Updated: 04/25/2020 - Initial page created (project work was done in early 2019)
I was interested in converting Sony's VGP-XL1B FireWire DVD changer to Blu-ray and in that process I was thinking of replacing the FireWire to IDE chip with a USB to SATA chip. I found a few chips, such as TI's TUSB9261, but getting an SDK and datasheet is impossible for a hobbyist. This lead me to the chinese company WCH who produces many small MCUs including a USB to SATA controller chip. The chip is WCH CH568, unfortunately it is nearly impossible to purchase from any online distributor I could find. Determined, I contacted them to ask about a development board for the chip. Using Google translate I had them FedEx me one for free, plus $100+ shipping. I guess I learned my lesson there! The board arrived fairly quickly and they sent me a link to the SDK. I wish it was easier to get datasheets and SDKs from major suppliers.
Everything about this chip is in chinese but I was able to figure it out using only Google translate. The basic specs can be found on the manufacturers page. The chip is based on the RISC-like NDS32 architecture. There is USB 2.0, SATA 2, SPI/UARTs, and SD card connectivity. The SDK is called AndesSight and is fairly easy to use along with WCH's flash tool. The datasheet is readily available in chinese and I spent a good amount of time translating the USB sections of the PDF to english.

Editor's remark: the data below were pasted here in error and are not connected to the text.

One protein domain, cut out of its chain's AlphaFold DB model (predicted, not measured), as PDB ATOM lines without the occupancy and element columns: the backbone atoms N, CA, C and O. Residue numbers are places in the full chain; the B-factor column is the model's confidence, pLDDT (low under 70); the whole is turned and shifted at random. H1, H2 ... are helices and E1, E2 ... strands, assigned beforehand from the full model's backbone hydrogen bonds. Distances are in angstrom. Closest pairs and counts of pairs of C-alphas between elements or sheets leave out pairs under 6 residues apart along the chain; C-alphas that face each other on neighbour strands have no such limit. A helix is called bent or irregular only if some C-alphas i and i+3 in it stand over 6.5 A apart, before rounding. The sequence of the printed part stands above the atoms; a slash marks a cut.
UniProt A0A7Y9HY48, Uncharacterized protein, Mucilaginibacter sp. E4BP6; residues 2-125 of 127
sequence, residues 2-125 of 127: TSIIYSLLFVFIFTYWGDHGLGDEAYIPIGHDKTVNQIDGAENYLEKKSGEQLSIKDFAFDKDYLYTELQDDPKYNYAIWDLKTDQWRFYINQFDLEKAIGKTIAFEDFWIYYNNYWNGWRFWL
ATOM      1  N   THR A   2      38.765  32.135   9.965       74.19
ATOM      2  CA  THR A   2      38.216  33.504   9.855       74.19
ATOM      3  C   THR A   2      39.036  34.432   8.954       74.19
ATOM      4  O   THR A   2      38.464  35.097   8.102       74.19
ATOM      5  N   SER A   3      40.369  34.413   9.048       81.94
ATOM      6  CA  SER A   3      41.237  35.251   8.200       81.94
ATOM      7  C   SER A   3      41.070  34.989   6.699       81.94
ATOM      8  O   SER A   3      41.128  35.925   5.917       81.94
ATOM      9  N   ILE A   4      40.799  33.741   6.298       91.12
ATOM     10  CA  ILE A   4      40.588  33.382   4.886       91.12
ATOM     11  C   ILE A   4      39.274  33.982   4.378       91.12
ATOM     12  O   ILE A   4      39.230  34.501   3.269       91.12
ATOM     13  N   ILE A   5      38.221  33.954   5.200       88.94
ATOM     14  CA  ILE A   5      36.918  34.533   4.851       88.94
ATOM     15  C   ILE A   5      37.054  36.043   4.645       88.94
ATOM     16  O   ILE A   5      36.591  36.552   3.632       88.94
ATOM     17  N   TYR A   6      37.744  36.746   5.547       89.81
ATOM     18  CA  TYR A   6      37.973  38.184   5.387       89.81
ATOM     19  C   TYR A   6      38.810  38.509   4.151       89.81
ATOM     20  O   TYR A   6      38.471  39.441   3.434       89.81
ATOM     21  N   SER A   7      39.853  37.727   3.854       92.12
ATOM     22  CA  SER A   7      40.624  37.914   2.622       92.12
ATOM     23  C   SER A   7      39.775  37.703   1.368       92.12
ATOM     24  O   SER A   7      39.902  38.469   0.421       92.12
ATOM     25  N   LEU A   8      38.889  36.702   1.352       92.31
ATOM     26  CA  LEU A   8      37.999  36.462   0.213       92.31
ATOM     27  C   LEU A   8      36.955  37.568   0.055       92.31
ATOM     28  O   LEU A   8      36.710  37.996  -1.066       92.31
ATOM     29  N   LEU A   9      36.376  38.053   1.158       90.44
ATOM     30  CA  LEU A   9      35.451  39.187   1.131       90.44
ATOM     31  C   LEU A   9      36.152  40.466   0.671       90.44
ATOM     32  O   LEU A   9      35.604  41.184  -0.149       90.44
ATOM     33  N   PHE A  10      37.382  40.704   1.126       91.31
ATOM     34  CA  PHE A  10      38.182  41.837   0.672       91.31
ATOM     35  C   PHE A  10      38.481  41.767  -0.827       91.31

USB is pretty ubiquitous, but there are a lot of different revisions. Implementing a USB stack is quite complex and many Arduino implementations exist, but I was looking for something that wasn't specific to Arduino. I found the TinyUSB project and decided to see if I could get WCH CH568 support added. WCH's chip came with some simple USB examples but I ended up only using them to understand how to use the SDK and if my specific board was working at all. I used the datasheet plus some of the other WCH chips as examples, many of which are 8-bit 8051 based instead of CH568 which is based on the rather unique 32-bit NDS32 core.
I only ended up implementing USB 1.0, though I think it is fairly simple to get USB 2.0 to work. I did not implement SATA support. I may get around to doing that at some point. The only way I was able to finish this project is with the help of a CATC USB Chief analyzer I got on eBay. This is USB 1.0 only, but it worked fine using Win 95/98 since the software was still available on the Teledyne Lecroy site. There are some photos of the setup in the gallery below.